- In fact, Judaism presents in the Talmud a rather large selection of possible contenders for the original fruit, stating that God deliberately did not identify it in the Bible so as not to cause a backlash against it (the fruit, after all, wasn't at fault here). The candidates include commonly known fruits in the Middle East (not apples), such as figs, dates, pomegranates, etrogs (a citrus fruit kind of like a giant, sweet lemon), and wheat.
- Some say that given the climate of the supposed garden and the location scholars had given, the fruit was probably a pomegranate, this would have some added symbolism, including the legend that the pomegranate has 613 seeds, the same as the number of laws in the Torah.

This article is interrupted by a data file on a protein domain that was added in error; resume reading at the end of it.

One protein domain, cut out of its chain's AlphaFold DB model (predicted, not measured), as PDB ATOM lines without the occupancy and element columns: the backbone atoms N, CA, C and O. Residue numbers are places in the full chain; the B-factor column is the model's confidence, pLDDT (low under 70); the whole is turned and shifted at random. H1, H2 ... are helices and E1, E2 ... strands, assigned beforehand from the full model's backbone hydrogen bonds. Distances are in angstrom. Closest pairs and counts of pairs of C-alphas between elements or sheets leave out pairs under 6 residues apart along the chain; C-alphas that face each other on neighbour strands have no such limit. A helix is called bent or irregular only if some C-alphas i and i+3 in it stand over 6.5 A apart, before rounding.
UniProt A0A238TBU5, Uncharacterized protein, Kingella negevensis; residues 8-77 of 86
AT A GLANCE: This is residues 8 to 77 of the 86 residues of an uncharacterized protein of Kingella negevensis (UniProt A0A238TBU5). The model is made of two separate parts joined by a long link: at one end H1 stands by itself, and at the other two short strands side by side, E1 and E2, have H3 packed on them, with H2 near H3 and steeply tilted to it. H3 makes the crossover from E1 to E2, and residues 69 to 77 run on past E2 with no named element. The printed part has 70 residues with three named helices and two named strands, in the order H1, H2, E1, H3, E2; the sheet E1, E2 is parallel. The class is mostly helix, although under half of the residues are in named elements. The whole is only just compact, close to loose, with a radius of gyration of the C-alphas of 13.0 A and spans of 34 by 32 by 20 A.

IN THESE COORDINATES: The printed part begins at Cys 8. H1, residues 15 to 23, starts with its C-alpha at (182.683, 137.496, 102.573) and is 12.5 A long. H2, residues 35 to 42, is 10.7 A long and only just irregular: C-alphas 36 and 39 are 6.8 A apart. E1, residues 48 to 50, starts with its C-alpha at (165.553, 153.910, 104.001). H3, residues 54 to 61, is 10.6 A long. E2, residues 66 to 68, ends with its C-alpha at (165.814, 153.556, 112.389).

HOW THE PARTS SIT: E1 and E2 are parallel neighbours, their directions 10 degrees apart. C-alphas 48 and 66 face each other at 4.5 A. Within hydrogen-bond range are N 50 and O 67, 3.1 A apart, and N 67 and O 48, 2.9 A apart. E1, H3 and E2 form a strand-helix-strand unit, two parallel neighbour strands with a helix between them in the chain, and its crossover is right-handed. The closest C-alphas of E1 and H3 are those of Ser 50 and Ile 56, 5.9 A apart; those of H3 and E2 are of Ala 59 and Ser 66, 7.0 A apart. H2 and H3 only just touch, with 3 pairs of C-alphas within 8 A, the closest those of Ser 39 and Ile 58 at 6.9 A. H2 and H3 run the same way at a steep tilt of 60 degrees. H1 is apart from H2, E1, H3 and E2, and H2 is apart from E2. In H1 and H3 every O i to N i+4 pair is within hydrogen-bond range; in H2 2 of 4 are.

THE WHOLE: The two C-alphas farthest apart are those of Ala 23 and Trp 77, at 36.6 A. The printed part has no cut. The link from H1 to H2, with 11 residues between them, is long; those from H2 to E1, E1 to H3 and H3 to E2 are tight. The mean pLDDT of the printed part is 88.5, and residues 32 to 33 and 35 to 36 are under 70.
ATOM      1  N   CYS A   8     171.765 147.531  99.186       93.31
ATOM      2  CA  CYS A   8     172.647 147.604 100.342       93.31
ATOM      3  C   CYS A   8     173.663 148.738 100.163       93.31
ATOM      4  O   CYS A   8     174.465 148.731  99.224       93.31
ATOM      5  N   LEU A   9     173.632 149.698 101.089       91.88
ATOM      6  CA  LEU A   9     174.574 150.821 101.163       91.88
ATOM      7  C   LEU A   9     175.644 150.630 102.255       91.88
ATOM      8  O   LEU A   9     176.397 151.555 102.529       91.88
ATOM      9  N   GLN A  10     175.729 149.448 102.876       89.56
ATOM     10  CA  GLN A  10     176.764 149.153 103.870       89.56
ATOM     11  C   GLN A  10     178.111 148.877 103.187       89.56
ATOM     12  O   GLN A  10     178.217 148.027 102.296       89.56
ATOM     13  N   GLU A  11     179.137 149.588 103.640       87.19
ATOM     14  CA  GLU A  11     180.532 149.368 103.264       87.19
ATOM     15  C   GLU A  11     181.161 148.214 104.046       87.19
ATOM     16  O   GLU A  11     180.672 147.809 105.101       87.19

- Fun fact: Carl von Linné, the creator of the Linnaean species naming system, was convinced that the Forbidden Fruit was a banana. Considering one interpretation of the whole "temptation" bit (and trust us, Carl Von Linne would make that connection) that actually makes a strange amounts of sense.
- Hieronymus Bosch, the Dutch painter, liked to use exotic (to him) oranges for his Forbidden Fruit. Probably partly because Oranges are called Sinaasappel (Chinese Apple) in Dutch.
- Some sources describe the angel of death Azrael as using apples to entice souls from dead bodies.
- In Islam, the forbidden fruit is traditionally wheat. This has interesting implications, placing the Fall of Mankind with the agricultural revolution. Rousseau would be pleased, as he had much the same opinion.